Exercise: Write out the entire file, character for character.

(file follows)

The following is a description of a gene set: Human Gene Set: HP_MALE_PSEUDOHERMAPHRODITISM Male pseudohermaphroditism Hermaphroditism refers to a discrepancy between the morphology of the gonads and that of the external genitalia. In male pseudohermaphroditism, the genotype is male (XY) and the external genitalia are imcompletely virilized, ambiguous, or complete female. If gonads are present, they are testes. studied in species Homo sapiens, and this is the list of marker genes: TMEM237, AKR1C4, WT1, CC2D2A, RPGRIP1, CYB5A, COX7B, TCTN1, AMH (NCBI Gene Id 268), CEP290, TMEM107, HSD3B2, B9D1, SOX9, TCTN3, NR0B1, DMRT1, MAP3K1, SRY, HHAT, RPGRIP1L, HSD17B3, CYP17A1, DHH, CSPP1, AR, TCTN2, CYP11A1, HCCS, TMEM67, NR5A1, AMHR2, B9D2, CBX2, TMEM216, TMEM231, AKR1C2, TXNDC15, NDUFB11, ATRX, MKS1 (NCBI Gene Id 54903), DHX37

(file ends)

The following is a description of a gene set: Human Gene Set: HP_MALE_PSEUDOHERMAPHRODITISM Male pseudohermaphroditism Hermaphroditism refers to a discrepancy between the morphology of the gonads and that of the external genitalia. In male pseudohermaphroditism, the genotype is male (XY) and the external genitalia are imcompletely virilized, ambiguous, or complete female. If gonads are present, they are testes. studied in species Homo sapiens, and this is the list of marker genes: TMEM237, AKR1C4, WT1, CC2D2A, RPGRIP1, CYB5A, COX7B, TCTN1, AMH (NCBI Gene Id 268), CEP290, TMEM107, HSD3B2, B9D1, SOX9, TCTN3, NR0B1, DMRT1, MAP3K1, SRY, HHAT, RPGRIP1L, HSD17B3, CYP17A1, DHH, CSPP1, AR, TCTN2, CYP11A1, HCCS, TMEM67, NR5A1, AMHR2, B9D2, CBX2, TMEM216, TMEM231, AKR1C2, TXNDC15, NDUFB11, ATRX, MKS1 (NCBI Gene Id 54903), DHX37